Classic Car MGB GT Roadster Restoration
MBG GT Roadster Restoration
The story of the MGB GT begins with its predecessor the MGB, an affordable replacement to the stylish and successful roadster, the MGA, launched in May 1962. The MGB went on to become the embodiment of the modern British sports car and was continuously produced until October 1980, when the famous Abingdon factory finally closed its doors. During the 18 years of production, the overall styling and body shape remained largely consistent. 1965 saw the release of a coupe version of the MGB, the MBG GT, which showcased an attractive and functional closed body version of the standard body.
The front end still maintained the appearance of the roadster with nearly identical doors, wings and rear quarters. However, built into the design was a slightly higher windscreen and, in turn, a higher roofline, allowing a gentle curve over the doors and rear glass work, finishing in a sloping rear panel.
Where the roadster had a boot lid, the GT was fitted with a larger rear tailgate, through which one could access a larger load space than found in previous models. A small folding rear seat allowed expansion of the load space, making the MGB GT a popular choice as a two-seater touring vehicle. Arguably, this also made this model an early example of what is now known as a hatchback.
The larger bodywork and new shape made the MGB GT a heavier vehicle. Somewhat counter-intuitively, this model possessed increased performance due to the aerodynamic design of the roof. This had a secondary effect of better handling, as there was now more weight over the rear end. However, this reduced the acceleration.
All this being said, the most notable change to the design is seen in the 1975 models, which were fitted with impact resistant bumpers, as to abide by U.S. safety legislation of the time. Allowing the MGB GT to be exported and driven in the USA.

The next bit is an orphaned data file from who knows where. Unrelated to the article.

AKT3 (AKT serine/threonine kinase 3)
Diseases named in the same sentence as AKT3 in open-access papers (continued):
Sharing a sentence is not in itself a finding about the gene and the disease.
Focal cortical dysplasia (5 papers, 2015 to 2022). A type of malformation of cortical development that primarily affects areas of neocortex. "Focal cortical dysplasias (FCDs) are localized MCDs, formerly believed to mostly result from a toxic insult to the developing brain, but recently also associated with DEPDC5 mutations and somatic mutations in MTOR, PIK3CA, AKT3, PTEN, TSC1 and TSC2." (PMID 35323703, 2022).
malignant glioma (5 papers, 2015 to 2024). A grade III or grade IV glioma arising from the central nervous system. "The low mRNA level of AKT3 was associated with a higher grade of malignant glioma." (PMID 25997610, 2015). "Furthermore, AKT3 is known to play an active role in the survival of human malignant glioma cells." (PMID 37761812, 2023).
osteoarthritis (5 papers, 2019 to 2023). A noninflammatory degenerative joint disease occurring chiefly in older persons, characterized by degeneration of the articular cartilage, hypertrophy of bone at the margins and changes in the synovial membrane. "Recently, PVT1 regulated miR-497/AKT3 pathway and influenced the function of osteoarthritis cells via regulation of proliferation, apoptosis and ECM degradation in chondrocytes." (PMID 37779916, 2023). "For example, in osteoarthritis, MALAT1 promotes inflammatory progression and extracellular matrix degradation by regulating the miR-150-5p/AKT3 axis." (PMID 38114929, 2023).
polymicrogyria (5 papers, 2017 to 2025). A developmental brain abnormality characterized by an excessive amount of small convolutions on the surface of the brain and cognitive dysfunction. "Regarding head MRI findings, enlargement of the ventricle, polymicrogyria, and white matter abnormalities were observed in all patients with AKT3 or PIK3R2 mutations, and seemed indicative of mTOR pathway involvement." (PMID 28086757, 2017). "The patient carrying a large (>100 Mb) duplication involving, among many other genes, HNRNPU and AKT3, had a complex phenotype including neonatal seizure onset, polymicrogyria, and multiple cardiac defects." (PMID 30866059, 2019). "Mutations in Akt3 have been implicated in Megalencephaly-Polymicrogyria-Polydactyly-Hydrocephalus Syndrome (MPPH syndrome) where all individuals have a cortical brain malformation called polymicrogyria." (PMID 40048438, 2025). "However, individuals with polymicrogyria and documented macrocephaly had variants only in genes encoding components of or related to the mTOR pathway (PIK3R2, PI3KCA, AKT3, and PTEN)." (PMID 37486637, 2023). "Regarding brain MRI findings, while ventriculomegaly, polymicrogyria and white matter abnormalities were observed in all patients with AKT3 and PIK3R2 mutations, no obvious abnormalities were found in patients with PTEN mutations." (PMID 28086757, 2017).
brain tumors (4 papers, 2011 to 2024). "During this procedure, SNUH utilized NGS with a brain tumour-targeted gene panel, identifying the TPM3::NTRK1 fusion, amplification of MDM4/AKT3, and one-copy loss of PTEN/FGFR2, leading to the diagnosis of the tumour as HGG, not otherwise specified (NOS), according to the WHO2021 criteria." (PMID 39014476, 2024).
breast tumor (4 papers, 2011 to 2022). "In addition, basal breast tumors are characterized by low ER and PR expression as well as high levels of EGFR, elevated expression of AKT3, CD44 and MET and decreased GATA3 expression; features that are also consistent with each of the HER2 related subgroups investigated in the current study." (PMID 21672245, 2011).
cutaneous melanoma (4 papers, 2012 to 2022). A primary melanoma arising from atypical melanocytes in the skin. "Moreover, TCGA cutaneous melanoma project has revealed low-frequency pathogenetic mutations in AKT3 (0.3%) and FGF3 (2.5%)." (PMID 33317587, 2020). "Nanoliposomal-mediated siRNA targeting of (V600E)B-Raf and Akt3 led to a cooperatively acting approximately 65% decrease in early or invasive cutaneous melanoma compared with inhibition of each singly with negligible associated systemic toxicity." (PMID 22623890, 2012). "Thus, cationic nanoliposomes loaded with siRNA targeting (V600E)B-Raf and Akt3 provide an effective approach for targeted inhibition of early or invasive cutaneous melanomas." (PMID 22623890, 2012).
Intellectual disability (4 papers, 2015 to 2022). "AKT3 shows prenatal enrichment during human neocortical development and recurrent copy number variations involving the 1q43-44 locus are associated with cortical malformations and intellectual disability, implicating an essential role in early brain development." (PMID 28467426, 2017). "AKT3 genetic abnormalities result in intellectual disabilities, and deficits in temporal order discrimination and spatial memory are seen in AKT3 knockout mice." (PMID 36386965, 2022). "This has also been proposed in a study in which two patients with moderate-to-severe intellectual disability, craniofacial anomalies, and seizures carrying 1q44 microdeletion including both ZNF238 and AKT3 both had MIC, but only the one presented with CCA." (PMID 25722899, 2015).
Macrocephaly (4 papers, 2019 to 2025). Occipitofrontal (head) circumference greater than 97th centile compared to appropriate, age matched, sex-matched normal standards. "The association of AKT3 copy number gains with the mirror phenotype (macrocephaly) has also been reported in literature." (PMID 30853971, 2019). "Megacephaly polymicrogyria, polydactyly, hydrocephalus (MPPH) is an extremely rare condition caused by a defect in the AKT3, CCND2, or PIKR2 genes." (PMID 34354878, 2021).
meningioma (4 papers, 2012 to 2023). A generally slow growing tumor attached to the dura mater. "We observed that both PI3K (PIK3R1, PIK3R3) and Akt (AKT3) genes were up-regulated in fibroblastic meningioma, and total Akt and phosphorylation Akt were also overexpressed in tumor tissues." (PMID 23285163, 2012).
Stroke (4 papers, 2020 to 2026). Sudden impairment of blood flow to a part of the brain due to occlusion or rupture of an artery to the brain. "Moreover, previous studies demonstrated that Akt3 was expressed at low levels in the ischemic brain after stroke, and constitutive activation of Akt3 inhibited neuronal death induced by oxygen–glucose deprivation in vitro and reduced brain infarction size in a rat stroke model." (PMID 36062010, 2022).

Now here’s ours. This one came to us in excellent condition other than the colour, ‘Transit White. Originally these would have been painted in ‘Old English white’ so we removed the doors bonnet, boot and lights along with the all the chromes and trims. Repairs were then made and we then re-sprayed the car back to its original colours, in keeping with the vehicle’s heritage.
The interior our old lady came with was more than a little worse for wear. So we purchased yet another MBG GT, with rotten body work to use as a donor vehicle for the interior. This was fitted with much love and care, giving the vehicle a smart grey and black interior, matching the classic outside paint work. It’s a great pairing and you can really retro styling of the day, giving the car a great look and feel inside and out.
Once the bodywork was complete we started to look under the bonnet. The twin carbs were balanced by Andy Blackett from Black Art Performance. At the same time, Andy reset the timing belt ensuring a smoothly running engine. Installing new fuel pipes, fuel pump and sender unit along with replacing the old voltage stabiliser with a new one ensured the gauges accurately represented the engine’s performance.
The final touch was a to completely refurbish and install the starter motor, – now she starts runs and sounds great every time we turn the key.